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Scrum Open vs. PSM I assessment
Last Post 01 Nov 2013 06:22 AM by Prabhu Missier. 5 Replies.
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24 Sep 2013 07:15 PM
I tried to do the PSM I assessment today after studying 4 guides, reading the Agile Project Management WIth Scrum, attending a course, finishing the Scum Open a few times with 100%, doing some research and with some years of experience working on Dev Teams and with Scrum.
Unfortunately I failed to pass with a 82% final score.
I first realized that I could almost automatically reply questions that were similar on the Scrum Open, but I was surprised that if the Scrum Open difficulty is 2, then the exam has difficulty 5. It has nothing to do with it. While on the Scrum Open you have direct questions about selecting 2 possible answers, here you have a few questions asking to select whatever response you think it could be true.
Also that if you take longer in some response, you won't have any time to come back to review your doubts at the end (only 45 seconds / question).
What most concerns me, and I am wondering if I will repeat the exam, it's because I have to pay the tax again for this 3% without any discount :(
I believe the exam with the multiple choices and random questions is just a question of luck.
Do you think I should repeat it? How can I study harder? My time is getting limited and I don't think repeating the Scrum Open is a good thing, as the questions I get are always the same, only in diffrent random positions.
25 Sep 2013 09:20 AM
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25 Oct 2013 02:17 PM
I'm in the same situation. I tried to do the PSM I assessment after read the Scrum Guide several times, finishing the Scum Open several times with 100% and attending a course. I failed, for the 2nd time, both finished with 84%.
I don't know where I can study anymore, because some situations of the test are not in Scrum Open, course or Scrum Guide. Where I can find these kind of information?
28 Oct 2013 09:09 AM
I'm planning to do the PSM I assessment for the first time very soon and have similar worries, seeing that the open one isn't really exhaustive and there could be hidden pitfalls when trying to understand the Scrum Guide. I hope I can give some general advice about what I think is especially important when trying to answer (at first) unfamiliar questions:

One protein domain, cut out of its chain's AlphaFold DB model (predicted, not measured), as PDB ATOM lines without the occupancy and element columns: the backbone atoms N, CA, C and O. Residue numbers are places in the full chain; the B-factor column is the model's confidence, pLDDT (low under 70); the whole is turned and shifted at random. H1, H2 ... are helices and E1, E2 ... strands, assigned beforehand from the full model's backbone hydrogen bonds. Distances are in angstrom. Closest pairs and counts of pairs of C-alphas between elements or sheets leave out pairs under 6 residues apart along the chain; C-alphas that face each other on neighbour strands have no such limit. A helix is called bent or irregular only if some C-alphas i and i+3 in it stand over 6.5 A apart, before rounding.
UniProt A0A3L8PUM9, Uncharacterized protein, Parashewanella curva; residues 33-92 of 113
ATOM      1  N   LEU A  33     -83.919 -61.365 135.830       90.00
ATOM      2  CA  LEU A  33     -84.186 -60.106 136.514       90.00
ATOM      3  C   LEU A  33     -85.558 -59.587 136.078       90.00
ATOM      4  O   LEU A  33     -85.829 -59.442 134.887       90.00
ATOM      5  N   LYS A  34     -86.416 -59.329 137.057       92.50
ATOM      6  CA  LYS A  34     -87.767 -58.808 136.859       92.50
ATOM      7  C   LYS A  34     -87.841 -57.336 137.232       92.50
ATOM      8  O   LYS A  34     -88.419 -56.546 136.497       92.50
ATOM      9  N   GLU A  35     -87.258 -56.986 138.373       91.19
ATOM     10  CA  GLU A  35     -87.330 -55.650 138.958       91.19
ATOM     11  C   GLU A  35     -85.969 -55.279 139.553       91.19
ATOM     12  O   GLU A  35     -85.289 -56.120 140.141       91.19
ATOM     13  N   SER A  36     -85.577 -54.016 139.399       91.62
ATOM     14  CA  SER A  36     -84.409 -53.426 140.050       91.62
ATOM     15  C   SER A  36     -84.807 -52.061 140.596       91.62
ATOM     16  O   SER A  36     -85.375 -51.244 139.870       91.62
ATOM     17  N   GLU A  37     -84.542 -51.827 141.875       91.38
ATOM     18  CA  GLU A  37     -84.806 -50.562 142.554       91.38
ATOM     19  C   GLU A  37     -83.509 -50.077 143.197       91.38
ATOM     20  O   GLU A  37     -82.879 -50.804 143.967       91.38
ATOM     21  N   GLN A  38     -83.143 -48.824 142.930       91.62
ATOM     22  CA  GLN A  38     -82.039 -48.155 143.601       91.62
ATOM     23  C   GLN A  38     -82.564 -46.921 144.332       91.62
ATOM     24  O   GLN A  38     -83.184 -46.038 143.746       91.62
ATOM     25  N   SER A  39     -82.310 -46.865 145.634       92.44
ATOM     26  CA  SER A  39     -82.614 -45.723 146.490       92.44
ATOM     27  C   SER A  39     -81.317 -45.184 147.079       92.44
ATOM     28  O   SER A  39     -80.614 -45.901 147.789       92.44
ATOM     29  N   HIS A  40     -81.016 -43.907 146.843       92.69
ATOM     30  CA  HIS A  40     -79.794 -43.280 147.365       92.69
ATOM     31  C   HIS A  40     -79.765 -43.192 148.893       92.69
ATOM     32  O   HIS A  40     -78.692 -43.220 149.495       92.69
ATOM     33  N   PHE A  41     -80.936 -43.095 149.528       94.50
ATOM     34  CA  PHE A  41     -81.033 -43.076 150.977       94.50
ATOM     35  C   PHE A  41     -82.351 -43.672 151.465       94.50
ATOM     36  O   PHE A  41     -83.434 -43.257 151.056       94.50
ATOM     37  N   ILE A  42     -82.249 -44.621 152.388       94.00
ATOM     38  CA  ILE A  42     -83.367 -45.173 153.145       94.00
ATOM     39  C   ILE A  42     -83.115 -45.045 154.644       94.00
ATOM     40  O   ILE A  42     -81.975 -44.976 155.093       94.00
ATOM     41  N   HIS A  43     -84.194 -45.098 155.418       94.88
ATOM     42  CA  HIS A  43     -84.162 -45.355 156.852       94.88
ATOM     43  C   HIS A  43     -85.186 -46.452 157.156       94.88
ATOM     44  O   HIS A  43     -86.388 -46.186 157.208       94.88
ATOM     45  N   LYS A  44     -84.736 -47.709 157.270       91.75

Basically, you should keep in mind the key principles the Scrum Guide is built upon and try to discover them in the given questions together with their potential answers. These are the points I identified as especially important:
- The three pillars of empirical work (in the eyes of Scrum): transparency, inspection and adaption. Can you discover these principles in the potential answers of "what to do" questions?
- The self organizing principle: you can get help from outside but nobody from outside tells you what to do. Can be applied to the Scrum Team or to the Development Team. (in the line of: Dev.Team has problems, what should the SM do? correct: help them sort them out themselves; wrong: alert management / solve it for them)
- Scrum terminology: Sometimes possible answers seem ambiguous. When in doubt, use the one that uses the most fitting terminology e.g. "definition of done", "product increment". Such question are often stated as "what describes best..." or similar phrases.
- The concept of "value" represented in the product backlog and in the work done (see terminology). Get suspicious when non-Scrum terms like "cost" are dropped.
- When something can be done immediately, it should be done immediately (but only then). This is not stated explicitly but very important. It's part of the "inspection/adaption" pillars.
A last point, it hasn't anything to do with Scrum, but I sometimes made the mistake of choosing the opposite answers than those that would be correct simply because I've got its meaning wrong. Losing points because of this is extremely irritating and unnecessary so take a bit of extra time to make sure you've answered as intended. Watch out for words like "not" or a number of correct answers in the question.
Hope this helps and Good Luck!
28 Oct 2013 09:21 AM
Sorry, I want to make a correction/clarification to a point I made above: In a self-organizing team, of course you're working on requirements from "outside", the self-organizing aspect refers to how to do it, the specific actions to reach the goal.
01 Nov 2013 06:22 AM
Experience helps to a certain extent. In my case I had worked on Scrum for more than 2 years so it became easy for me to attempt the test. But this is not always necessary.
For total newbies to Scrum I would recommend going through the Scrum Master training before attempting the test. Also increase your knowledge of various Scrum concepts by reading articles and discussions on the forums on Scrum.org and other well known Scrum websites. Many of these discussions pertain to real life issues faced by engineers.
Scrum.org also has several articles by Ken himself. You must most certainly cover all of Ken's videos and articles before the test.
Besides this Mike Cohn who is one of the leading authorities on Scrum maintains a huge repository of Scrum info on his website.
Depending on your level of Scrum knowledge your preparation time can vary between half a day and a month at the minimum.
At the end of the day more knowledge and exposure is going to arm you better to face the battle at hand.
To end on a philosophical note change your goal from passing the test to learning Scrum and you will most certainly reach greater heights.
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